Benjamin West is a well-known American artist who rose to prominence in London during the late 18th century. West painted many historical and religious portraits, but is most famous for painting, “The Death of General Wolfe” (1770; National Gallery of Canada, Ottawa). The painting portrays the death of the English General James Wolfe during the French and Indian War (Schama). The painting is considered a milestone in both English and American art due to it’s depiction of a contemporary event and bold use of color. The work is also political with a dramatic composition (Trachtenberg).
West provides the first major depiction of a contemporary historical event in this painting. During this time, history paintings were typically of Bible stories or the classical past. However, West depicted an event that had occurred only seven years before. West was urged not to use modern clothing in the painting because it was believed to distract from the event’s heroism. Urged to paint the figures wearing togas, he refused, writing, “the same truth that guides the pen of the historian should govern the pencil [paintbrush] of the artist”, indicating the important role he felt art played in relation to history (Zygmont).

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The painting reveals West’s political perspective. Wolfe rests at the center, with light casting on him suggesting he is heroic and a British martyr. Schama illustrates this writing, “It was the light that did the trick; a clean, shrewdly directed radiance illuminating the face of the martyr and bathing the grieving expressions of his brother officers in a reflection of impossible holiness.” A Native American’s presence offers a perspective on North America and the New World. A Native American is shown in a pose of contemplation and is peaceful in contrast to paintings of the time that usually showed natives as savages. Also, hidden behind the clouds is the top of a church building which may indicate West advocating for religion and Christianity (Trachtenberg). 

The painting incorporates a dramatic style and the bold use of color. In relation to the dramatic style, General Wolfe is painted lying down at the exact moment of his death while several historical subjects attend to him. Yet, only Lieutenant Henry Browne was present at Wolfe’s death (Zygmont). In relation to color, Wolfe and subjects wear bright uniforms of red and green. There are large dark clouds in the sky. A messenger is coming to announce victory at the very moment of Wolfe’s death. The background is filled with battle. The sky is two sharp contrasts, clear and sunny on the left, and dark and gloomy on the right (Trachtenberg). These elements are a further use of color and dramatization. In this work, West rejects the literal writing “Wolfe must not die like a common soldier under a bush,” and “To move the mind there should be a spectacle presented to raise and warm the mind and all should be proportioned to the highest idea conceived of the Hero” (Schama).  West’s painting departs from depictions of the same event by previous artists like James Barry whose work was more true to historical facts (Zygmont).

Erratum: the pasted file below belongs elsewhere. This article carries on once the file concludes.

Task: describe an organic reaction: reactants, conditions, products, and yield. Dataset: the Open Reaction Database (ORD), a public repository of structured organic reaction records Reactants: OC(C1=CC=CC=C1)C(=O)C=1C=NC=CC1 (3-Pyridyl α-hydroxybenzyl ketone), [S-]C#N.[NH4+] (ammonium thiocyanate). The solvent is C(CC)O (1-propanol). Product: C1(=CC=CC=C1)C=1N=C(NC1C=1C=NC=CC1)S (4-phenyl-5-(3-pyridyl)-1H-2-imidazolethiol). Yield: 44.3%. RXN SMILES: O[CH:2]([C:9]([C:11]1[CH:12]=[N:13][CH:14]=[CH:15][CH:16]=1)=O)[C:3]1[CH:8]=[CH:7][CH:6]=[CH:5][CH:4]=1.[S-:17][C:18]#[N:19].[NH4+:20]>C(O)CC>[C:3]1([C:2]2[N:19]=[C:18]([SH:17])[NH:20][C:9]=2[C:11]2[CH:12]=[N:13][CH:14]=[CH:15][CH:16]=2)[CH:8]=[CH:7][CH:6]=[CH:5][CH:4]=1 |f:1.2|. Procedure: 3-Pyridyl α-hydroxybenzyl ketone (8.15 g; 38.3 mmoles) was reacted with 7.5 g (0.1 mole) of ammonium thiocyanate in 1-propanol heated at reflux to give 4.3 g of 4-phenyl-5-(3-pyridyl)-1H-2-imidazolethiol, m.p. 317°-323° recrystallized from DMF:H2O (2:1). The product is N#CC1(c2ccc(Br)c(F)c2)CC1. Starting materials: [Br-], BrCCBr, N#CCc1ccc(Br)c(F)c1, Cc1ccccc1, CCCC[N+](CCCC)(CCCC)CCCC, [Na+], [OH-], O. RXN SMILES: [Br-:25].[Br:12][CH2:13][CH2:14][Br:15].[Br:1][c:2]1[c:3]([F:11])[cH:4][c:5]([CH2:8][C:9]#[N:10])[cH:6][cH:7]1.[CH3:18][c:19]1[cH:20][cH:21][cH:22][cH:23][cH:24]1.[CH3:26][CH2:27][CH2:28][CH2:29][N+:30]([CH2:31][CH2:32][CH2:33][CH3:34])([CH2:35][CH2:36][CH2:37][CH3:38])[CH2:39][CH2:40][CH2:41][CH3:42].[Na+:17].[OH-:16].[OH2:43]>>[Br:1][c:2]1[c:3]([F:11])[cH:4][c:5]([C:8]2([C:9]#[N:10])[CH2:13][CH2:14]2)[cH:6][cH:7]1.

In “The Death of a General”, West redefined historical painting, refusing to rely only on historical facts. His bold use of color, dramatic composition, subject placement, and portrayal of contemporary events was a departure from art typical of his time. However, his work provided a lasting impression on art and historical painting, influencing artists, such as John Trumbull, John Singleton Copley, and Thomas Sully, and gave rise to a wave of contemporary historical paintings that dominated the 18th century (Zygmont).

  • Schama, Simon. “Wolfe Must Not Die Like a Common Soldier.” The New York Times, “ Accessed 16 May 2018.
  • Trachtenberg, Jack. “The Death of General Wolfe Visual Analysis” Jack Trachtenberg E-Portfolio, “ Accessed 16 May 2018.
  • Zygmont, Bryan. “Benjamin West, The Death of General Wolfe.” Khan Academy, “ Accessed 16 May 2018.